Hi! I’m Name, a hybrid graphic designer and front-end web developer living in City. I'm a 70s muscle car fanatic who loves to work with his hands, ask me about my Roadrunner!

When I got hired by my company, this was one of the things they brought up. They have never seen it on resumes before, but loved that I included a little 'personality' to my resume/CV. Sure enough, they asked me about my personal hobbies related to this.

I've been here a year and a couple months now and my manager disclosed that the combination of portfolio, designed resume and my personality is what moved my to the top of the list.

I lived in a city 9 hours away from where I am now, they only impression of me they had was based off the colors of my resume and that little block of text on it.


In short, it probably is directly related to the field you are in, but I don't think showing a little 'outside of work' personality is a bad thing either. Especially if you are applying for a place where you can't meet them in person easily.

I also don't think having a little different of a resume is going to penalize you, most people take the first template from a resume generator anyways. Might as well use it to stand out a little.

  • This is pretty much what I had in mind, glad to hear it worked for you. I think I may try it soon. – donutguy640 Mar 11 '17 at 4:31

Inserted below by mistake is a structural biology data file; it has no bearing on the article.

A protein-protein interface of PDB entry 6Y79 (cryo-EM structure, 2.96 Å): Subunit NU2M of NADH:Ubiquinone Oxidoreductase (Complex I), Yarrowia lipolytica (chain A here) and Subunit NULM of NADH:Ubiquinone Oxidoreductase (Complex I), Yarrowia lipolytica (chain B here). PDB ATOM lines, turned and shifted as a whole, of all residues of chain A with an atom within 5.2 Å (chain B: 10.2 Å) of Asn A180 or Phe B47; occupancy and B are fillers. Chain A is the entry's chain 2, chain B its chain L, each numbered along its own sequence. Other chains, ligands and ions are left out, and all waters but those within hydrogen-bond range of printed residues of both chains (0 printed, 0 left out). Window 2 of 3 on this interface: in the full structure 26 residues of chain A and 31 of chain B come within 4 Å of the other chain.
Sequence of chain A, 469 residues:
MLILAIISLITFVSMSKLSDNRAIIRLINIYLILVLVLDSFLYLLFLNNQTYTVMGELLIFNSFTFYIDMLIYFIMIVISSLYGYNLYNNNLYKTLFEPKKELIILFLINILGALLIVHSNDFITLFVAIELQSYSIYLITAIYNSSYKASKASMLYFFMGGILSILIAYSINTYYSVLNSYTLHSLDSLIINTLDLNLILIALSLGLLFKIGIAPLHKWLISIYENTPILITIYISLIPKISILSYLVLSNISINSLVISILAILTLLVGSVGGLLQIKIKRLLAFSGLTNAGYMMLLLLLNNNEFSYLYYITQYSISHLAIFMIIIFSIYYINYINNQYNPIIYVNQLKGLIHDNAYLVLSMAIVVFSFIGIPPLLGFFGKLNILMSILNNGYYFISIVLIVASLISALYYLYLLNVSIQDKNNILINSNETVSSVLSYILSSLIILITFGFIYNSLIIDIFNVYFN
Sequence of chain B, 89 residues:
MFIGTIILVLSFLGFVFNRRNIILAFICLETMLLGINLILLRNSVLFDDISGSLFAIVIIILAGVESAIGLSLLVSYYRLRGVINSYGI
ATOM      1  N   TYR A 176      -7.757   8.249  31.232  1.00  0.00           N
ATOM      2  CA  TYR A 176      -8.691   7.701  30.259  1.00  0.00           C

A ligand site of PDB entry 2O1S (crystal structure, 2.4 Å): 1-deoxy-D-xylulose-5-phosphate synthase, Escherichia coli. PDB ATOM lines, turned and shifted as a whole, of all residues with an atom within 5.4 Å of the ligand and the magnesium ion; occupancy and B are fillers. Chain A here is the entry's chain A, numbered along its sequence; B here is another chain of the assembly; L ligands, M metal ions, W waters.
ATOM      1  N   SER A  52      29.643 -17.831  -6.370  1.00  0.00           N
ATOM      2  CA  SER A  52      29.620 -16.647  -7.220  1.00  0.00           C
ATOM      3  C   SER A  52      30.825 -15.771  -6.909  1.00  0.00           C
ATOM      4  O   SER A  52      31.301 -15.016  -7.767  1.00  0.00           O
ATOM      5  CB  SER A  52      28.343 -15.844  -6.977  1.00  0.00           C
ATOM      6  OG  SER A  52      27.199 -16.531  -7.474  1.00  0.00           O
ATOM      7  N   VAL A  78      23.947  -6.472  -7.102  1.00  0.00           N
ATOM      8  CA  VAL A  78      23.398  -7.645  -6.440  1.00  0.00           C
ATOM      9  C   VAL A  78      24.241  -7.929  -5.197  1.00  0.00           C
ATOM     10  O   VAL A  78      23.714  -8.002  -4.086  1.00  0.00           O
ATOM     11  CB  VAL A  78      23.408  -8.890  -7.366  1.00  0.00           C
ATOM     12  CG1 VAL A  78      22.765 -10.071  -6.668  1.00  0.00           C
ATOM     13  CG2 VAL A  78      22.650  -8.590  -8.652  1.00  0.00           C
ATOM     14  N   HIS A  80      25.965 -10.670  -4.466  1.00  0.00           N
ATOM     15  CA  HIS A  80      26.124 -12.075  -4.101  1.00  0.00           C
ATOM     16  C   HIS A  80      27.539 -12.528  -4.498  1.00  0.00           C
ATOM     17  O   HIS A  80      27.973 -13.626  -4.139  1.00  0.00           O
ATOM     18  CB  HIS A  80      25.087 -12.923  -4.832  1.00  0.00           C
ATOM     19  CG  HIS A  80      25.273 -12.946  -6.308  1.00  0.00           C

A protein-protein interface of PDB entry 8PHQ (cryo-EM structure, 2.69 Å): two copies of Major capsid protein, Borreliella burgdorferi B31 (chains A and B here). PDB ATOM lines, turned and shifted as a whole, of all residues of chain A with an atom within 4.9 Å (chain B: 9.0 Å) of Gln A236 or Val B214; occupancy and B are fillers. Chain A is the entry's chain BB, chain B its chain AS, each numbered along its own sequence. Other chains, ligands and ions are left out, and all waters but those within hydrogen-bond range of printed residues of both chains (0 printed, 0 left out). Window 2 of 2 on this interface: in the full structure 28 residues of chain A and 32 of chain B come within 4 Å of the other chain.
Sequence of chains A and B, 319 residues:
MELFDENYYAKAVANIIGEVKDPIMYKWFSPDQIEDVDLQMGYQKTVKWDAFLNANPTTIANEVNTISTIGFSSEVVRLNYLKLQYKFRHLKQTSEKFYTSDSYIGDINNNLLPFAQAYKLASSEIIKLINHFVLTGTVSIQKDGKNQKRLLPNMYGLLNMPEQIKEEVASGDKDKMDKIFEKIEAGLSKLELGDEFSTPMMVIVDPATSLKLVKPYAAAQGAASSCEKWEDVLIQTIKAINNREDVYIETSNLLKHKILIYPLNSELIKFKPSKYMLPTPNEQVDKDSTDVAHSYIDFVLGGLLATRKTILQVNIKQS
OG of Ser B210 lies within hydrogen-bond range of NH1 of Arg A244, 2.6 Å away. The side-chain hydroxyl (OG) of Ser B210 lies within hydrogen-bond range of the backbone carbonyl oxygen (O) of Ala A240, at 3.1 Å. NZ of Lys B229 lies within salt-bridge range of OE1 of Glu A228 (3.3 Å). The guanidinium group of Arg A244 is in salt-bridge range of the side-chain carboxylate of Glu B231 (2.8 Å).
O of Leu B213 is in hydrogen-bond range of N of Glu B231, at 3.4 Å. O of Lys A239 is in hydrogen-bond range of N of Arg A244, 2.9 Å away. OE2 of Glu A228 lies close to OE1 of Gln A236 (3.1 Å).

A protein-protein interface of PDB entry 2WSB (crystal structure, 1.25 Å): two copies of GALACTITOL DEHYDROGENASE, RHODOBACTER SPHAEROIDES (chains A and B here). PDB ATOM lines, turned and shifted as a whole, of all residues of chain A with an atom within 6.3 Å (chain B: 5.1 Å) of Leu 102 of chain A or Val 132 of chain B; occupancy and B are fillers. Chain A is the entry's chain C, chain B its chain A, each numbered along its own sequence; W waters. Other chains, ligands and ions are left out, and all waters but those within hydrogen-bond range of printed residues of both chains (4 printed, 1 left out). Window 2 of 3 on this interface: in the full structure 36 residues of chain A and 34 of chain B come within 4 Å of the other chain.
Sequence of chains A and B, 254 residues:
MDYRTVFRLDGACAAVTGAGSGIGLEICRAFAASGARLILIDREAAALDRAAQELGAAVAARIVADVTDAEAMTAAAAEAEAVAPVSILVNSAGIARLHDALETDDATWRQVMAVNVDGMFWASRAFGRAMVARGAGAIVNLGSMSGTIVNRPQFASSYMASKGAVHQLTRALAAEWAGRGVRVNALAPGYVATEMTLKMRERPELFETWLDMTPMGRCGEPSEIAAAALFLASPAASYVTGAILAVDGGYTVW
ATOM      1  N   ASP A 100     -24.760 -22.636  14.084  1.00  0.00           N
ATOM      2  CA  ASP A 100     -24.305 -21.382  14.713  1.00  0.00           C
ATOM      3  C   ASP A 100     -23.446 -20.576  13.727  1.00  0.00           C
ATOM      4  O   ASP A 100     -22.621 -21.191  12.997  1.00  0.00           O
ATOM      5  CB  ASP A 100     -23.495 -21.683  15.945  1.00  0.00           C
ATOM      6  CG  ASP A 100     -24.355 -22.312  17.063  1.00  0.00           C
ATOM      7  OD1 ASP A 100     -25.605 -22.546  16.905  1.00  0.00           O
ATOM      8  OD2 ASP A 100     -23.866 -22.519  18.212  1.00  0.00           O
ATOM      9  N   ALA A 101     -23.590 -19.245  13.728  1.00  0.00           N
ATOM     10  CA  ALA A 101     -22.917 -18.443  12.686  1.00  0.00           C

• 1
    This is all a very good point - for some companies, standing out and advertising yourself IS a good track to take - especially in something face-forward like graphic design. So it definitely matters which industry you're applying towards. – Zibbobz Mar 11 '17 at 5:24
  • I got a job due to a similar section on my resume, but it was picked by someone who doesn't normally hire people. I think if someone in HR had reviewed it, it would have worked against me. So you never really know what will help or what will hurt. – Kat Mar 4 '18 at 18:35
  • @Kat I think it also just has to do with how the company you're applying to looks at culture. If they put a heavy focus on their company culture, they'll be more interested with your skills and you as a person. If they just want you for work, and not much else, they'll probably look at your for just your skills. I also think the field you are in could be a factor. I'm a web/graphic designer, but for someone who is working in a more strict role like a CPA, Lawyer, public servant, etc, it might just be extra info that is not needed. – knocked loose Mar 5 '18 at 18:24

Your Answer

By clicking “Post Your Answer”, you agree to our terms of service, privacy policy and cookie policy

Not the answer you're looking for? Browse other questions tagged or ask your own question.